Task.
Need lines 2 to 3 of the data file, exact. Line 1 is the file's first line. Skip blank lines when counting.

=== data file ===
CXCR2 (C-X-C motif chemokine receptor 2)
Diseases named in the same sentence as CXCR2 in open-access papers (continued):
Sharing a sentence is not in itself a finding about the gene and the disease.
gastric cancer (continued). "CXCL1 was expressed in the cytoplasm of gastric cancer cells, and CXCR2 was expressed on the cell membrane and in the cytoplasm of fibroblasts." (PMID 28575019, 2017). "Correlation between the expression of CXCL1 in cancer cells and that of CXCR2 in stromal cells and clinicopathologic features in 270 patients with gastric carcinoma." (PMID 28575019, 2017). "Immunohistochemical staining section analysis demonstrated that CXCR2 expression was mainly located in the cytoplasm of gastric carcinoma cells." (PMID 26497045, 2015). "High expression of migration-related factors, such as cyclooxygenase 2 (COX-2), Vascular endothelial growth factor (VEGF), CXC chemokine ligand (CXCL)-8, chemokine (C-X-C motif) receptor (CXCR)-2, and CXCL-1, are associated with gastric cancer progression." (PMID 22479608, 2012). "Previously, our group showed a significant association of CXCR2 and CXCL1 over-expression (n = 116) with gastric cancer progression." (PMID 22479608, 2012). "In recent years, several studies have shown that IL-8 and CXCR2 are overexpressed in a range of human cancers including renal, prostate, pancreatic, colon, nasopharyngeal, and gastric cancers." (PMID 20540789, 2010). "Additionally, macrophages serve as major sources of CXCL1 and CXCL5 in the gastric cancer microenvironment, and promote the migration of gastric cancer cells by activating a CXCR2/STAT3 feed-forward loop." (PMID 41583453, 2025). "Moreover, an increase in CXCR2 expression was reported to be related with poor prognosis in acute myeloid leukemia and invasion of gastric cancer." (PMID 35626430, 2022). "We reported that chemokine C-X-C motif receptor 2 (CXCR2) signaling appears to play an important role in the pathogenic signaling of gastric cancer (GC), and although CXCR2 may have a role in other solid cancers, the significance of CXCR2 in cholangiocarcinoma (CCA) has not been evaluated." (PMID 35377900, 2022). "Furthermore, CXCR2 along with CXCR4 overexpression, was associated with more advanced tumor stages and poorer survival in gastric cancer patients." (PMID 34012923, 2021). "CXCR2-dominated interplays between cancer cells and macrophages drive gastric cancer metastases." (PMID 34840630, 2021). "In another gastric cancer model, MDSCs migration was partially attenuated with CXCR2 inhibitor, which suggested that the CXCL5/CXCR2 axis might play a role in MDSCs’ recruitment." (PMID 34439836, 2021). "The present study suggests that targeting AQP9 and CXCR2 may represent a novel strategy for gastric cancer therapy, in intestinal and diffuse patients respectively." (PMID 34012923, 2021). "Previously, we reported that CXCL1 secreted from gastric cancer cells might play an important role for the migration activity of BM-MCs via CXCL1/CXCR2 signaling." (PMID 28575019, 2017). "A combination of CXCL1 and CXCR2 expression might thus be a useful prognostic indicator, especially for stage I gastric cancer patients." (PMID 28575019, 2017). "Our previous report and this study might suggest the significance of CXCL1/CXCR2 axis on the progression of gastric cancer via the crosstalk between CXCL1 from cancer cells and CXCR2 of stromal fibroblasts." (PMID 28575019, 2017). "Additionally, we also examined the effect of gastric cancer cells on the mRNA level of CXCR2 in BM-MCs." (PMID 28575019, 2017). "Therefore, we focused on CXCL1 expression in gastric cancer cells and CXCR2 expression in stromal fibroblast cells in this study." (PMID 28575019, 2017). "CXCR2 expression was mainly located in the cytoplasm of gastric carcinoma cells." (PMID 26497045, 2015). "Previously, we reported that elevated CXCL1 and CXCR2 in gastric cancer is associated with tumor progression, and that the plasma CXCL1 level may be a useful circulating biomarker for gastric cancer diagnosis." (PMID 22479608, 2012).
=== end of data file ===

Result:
Diseases named in the same sentence as CXCR2 in open-access papers (continued):
Sharing a sentence is not in itself a finding about the gene and the disease.